Cunico Resources

From EverybodyWiki Bios & Wiki


Cunico Resources is a Balkan company headquartered in Amsterdam[1] that produces ferronickel at the FENI plant in Kavadarci, North Macedonia, and at the NewCo Ferronikeli plant in Kosovo. Ferronickel is primarily used to make stainless steel.[2] It was in 2013 a joint venture between Beny Steinmetz Group Resources (BSGR) and International Mineral Resources (IMR).[2]

BSGR documents in 2007 described it as a publicly-owned subsidiary, like Nikanor Plc in the Congo.

Operations in North Macedonia[edit]

The FENI plant, first planned in 1970, was commissioned in 1982 with an annual capacity of 12,000 tonnes.[3]

Cunico acquired FENI in 2005.[2] The biggest ferronickel electric furnace in the world was in 2013 operated by FENI in Kavadarci, and it had an annual capacity of 22,000 tons.[2] Cunico decided in 2013 to shutter its Rzhanovo mine and focus its mining efforts on its Guatemalan operation.[2]

In 2009 scientists from the Saints Cyril and Methodius University in Skopje and the Geological Survey of Slovenia who tested moss samples found that nickel concentrations were 15 times higher than anywhere else in North Macedonia.[4] The report concluded: “This fact confirms the influence of the air pollution with dust from the ferronickel plant in the larger region of the city of Kavadarci.”[2]

The Rzanovo mine was an open pit nickel ore mine in the southern part of the country that supplied a portion of the raw materials used by FENI's smelter before 2013. It was shuttered in January 2013.[5]

In 2014, 83,915 t of ferronickel was exported by FENI, primarily to Europe and Asia.[5]

In October 2017, only one of its two furnaces was in production. Sales were primarily to the Chinese. BSGR had sold most of its shares in Cunico to its partner IMR, keeping only 8%. At that time IMR held 91% of Cunico.[6]

In January 2020, it came to light that Cunico had sold its Kavadarci operations to Global Special Opportunities, a private equity fund which planned to invest 100 million euros in the facility and rebrand it as Euronickel.[7][8][9]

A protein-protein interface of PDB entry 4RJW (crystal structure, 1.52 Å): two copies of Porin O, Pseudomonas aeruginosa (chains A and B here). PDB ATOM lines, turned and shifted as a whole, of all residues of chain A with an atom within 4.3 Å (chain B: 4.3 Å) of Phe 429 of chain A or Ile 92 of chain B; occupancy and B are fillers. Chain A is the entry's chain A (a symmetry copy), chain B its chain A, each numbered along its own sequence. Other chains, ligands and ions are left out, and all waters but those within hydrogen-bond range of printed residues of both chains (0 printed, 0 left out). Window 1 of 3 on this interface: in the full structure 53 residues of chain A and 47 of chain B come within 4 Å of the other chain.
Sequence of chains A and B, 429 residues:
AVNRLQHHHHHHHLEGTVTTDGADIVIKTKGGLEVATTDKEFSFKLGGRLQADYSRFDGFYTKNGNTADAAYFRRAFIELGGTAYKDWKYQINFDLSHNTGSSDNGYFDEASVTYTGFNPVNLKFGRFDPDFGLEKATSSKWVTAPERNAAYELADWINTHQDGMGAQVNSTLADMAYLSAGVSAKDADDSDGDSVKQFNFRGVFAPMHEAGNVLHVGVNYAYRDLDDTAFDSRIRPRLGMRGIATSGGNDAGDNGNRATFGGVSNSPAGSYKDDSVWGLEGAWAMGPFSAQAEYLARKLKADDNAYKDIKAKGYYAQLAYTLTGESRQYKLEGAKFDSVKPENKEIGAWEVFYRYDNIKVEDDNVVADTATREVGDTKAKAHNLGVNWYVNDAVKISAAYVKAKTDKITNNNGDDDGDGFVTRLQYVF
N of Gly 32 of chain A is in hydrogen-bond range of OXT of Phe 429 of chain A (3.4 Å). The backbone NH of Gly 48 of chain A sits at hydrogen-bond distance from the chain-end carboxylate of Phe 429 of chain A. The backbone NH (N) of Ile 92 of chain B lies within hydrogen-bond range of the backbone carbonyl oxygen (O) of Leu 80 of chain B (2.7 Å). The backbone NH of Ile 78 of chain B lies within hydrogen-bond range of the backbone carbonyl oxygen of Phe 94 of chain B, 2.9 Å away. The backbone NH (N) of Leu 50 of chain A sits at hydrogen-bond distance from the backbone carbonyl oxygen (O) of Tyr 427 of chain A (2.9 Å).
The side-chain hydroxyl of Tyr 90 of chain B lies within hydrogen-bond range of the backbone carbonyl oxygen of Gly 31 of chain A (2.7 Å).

In February 2020, Cunico Resources "claimed that the SDSM government had interfered in the sale of its Kavadarci ferro-nickel mine, effectively resulting in the bankruptcy of the operating company."[10]

Operations in Kosovo[edit]

The metallurgical complex near the city of Drenas Kosovo was built in 1984.[11]

In 2006 Cunico acquired NewCo Ferronikeli.[2] It was an "operation beset by explosions, fires, and dangerous levels of pollution". In June 2011 residents thought that NATO was bombing them again, but it was only an explosion at the Cunico smelter.[2]

The company was sued in September 2011 for air pollution. Kosovo's environment ministry published a report that said the plant had exceeded nine times the legal limit, and it "had failed to install its own pollution monitoring system to measure the problem".[11][2]

In 2012, "The ombudsperson’s report for the 2012 year concluded that “huge projects of the public and private economic operators… such as Ferronikeli, pollute the environment without any mercy and cause irreparable consequences.”"[2]

In 2016, Glencore noted in its Nickel Market Developments report that Cunico-Kosovo had shuttered its operations due to a "subdued price environment".[12]

In July 2018, Cunico entered into an agreement with Albania's Balfin to sell them its Kosovar operations.[13]

Operations in Guatemala[edit]

In October 2012, Cunico acquired the Guaxilan S.A. nickel ore mining complex in Guatemala.[5] In 2013, Cunico operated a mine in Guatemala.[2]

In June 2014, Cunico bought Mayaniquel with the help of Anfield Gold.[14] In November 2017, Anfield sued Cunico because Cunico had failed to pay Anfield on monthly schedule as agreed.[15]

References[edit]

  1. Minerals Yearbook. Washington DC: USGS Bureau of Mines. 2008. pp. 20–2. ISBN 9781411329669. Search this book on Amazon.com Logo.png
  2. 2.00 2.01 2.02 2.03 2.04 2.05 2.06 2.07 2.08 2.09 2.10 Lynch, Lily (18 October 2013). ""I Wouldn't Live There for All the Money in the World"". Balkanist Magazine.
  3. "Feni Industry AD - non existent". See News. 29 January 2021.
  4. "BIOMONITORING OF NICKEL AIR POLLUTION NEAR THE CITY OF KAVADARCI, REPUBLIC OF MACEDONIA" (PDF). Ecol. Prot. Env. 12 ((1/2)). 2009.
  5. 5.0 5.1 5.2 Matzko, John R. (August 2019). "The Mineral Industry of Macedonia" (PDF). 2015 Minerals Yearbook. U.S. Geological Survey.
  6. Jeannin, Alain (11 October 2017). "En Macédoine, le nickel et sa part d'ombre". France TV.
  7. "Private equity fund may buy up to 5 ferronickel assets to boost production". S&P Global. 24 January 2020.
  8. Moggridge, Matthew (2 December 2019). "Euronickel Industries completes $100 Million investment and second furnace restart". Steel Times International.
  9. Pajaziti, Naser (31 January 2020). "Private equity fund GSOL is expanding its ferronickel business". Independent Balkan News Agency.
  10. "FEATURE: Mine games in North Macedonia". See News. 25 February 2020.
  11. 11.0 11.1 Çollaku, Petrit (14 September 2011). "Kosovo Nickel Plant Sued For Polluting Town". BIRN. Balkan Insight.
  12. "Nickel Market Developments" (PDF). Glencore. September 2016.
  13. "Albania's Balfin to buy Kosovo's indebted nickel producer". Reuters. 24 July 2018.
  14. https://finance.yahoo.com/news/anfield-announces-closing-sale-mayaniquel-142921402.html
  15. "Anfield Gold Announces Default of Cunico and Enters into Agreement with International Nickel Supply SA". GlobeNewswire, Inc. 10 November 2017.


This article "Cunico Resources" is from Wikipedia. The list of its authors can be seen in its historical and/or the page Edithistory:Cunico Resources. Articles copied from Draft Namespace on Wikipedia could be seen on the Draft Namespace of Wikipedia and not main one.